TribBlog: Hi(gh) Again
A recent juvenile justice report finds drug-addicted TYC inmates who didn't participate in the agency's drug treatment program were less likely to reoffend than those who did.
A new juvenile justice report highlighted in Scott Henson's Grits For Breakfast blog this morning has some startling results on the effectiveness of Texas' juvenile offender treatment programs. The kicker? Drug-addicted Texas Youth Commission inmates who didn't participate in the agency's old chemical dependency treatment program were better off than those who did.
The report found that:
1) Youth in the capital and violent offender treatment program were 71.8% less likely to be rearrested within a year of release than youth who didn't go through the program. They were 20.5% less likely to be reincarcerated within a year.
2) Youth in the sex offender treatment program were 45.3% less likely to be rearrested within one year of release for a violent offense than those who received no treatment. Sex offender youth receiving treatment were 11% less likely to be incarcerated within three years than sex-offender youth who did not go through treatment. (In general, Henson notes, juvenile sex offenders have lower recidivism rates than other offenders.)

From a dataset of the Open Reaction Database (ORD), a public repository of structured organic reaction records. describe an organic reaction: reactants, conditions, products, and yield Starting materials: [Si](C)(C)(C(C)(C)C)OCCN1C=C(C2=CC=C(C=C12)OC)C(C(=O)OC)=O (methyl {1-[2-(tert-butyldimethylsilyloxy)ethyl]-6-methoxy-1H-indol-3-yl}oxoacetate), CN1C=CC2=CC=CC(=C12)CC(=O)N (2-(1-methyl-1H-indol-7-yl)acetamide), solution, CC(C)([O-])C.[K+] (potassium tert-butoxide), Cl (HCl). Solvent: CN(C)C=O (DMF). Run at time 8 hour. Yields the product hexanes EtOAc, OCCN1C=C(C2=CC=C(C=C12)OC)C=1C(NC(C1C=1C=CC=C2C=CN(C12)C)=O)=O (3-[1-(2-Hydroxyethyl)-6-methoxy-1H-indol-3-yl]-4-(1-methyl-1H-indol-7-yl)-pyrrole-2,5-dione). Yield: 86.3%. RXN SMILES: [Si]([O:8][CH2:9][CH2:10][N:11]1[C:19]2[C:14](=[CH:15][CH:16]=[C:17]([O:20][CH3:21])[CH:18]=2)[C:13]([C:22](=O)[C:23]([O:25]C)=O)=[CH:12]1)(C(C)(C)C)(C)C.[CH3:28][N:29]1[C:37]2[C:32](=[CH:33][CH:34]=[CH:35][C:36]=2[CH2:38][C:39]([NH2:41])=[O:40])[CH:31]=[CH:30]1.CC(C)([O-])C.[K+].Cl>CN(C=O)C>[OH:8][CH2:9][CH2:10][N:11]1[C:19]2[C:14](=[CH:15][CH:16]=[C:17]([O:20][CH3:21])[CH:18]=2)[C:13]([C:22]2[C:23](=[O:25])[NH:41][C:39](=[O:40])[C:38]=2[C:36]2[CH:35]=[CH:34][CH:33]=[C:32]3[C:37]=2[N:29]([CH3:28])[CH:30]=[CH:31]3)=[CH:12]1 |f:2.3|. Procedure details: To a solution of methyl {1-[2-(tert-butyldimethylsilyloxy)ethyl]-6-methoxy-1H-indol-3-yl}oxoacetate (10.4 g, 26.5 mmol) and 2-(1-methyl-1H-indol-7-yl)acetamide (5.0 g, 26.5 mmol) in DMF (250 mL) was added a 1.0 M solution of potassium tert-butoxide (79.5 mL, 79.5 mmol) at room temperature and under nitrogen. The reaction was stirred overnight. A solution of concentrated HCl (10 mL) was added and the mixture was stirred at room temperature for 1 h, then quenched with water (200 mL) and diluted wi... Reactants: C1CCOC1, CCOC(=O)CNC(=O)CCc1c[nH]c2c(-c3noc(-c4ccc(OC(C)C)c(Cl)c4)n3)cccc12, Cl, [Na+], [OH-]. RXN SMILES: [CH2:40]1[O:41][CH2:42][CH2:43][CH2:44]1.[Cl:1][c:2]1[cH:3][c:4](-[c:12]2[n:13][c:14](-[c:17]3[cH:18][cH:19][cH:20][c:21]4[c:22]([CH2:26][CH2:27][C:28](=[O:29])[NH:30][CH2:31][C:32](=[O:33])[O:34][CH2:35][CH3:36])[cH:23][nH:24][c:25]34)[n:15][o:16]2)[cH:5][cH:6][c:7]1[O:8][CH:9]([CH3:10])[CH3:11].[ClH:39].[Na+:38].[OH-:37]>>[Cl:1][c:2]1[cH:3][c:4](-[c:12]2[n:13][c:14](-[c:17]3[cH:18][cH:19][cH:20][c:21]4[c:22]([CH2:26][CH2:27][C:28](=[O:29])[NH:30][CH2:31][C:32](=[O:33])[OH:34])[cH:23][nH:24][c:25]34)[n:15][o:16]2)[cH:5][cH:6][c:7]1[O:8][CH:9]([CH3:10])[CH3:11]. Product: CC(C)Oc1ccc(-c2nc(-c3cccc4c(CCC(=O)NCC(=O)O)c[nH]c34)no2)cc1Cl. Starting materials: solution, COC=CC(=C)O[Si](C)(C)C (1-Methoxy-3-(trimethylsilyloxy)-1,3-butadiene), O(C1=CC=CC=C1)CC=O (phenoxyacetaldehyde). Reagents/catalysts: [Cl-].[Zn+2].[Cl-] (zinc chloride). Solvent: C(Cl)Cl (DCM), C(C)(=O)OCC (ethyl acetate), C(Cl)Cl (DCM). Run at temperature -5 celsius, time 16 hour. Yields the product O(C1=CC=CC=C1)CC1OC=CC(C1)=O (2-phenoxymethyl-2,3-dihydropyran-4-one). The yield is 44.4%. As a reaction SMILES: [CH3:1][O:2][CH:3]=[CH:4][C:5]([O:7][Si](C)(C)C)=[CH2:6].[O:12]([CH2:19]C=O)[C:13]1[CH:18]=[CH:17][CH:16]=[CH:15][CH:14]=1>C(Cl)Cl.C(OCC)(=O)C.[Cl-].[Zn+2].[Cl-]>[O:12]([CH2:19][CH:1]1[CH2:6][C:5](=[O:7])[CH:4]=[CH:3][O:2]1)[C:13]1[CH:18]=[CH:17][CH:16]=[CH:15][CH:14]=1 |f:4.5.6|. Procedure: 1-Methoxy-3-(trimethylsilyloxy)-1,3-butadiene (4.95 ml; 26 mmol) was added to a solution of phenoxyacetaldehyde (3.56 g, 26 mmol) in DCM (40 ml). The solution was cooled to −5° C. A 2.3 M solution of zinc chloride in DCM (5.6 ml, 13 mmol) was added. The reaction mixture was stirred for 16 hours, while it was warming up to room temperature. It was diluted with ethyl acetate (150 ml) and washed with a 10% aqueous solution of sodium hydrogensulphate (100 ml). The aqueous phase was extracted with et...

But 3) is the big shock. According to Henson, "TYC's old chemical dependency treatment programming can only be categorized as an abysmal failure. Youth who went through CD treatment were 8.9% more likely to be rearrested in the first year, and 12.3% more likely to be incarcerated three years out compared to youth diagnosed with chemical dependency who received no treatment."
It's important to note that the TYC implemented new alcohol and drug treatment programs in 2009, and it's too soon to gauge their performance. I'm sure Henson will keep us updated!
Texas Tribune donors or members may be quoted or mentioned in our stories, or may be the subject of them. For a complete list of contributors, click here.
Information about the authors
Quality journalism doesn't come free
Perhaps it goes without saying — but producing quality journalism isn't cheap. At a time when newsroom resources and revenue across the country are declining, The Texas Tribune remains committed to sustaining our mission: creating a more engaged and informed Texas with every story we cover, every event we convene and every newsletter we send. As a nonprofit newsroom, we rely on members to help keep our stories free and our events open to the public. Do you value our journalism? Show us with your support.Yes, I'll donate today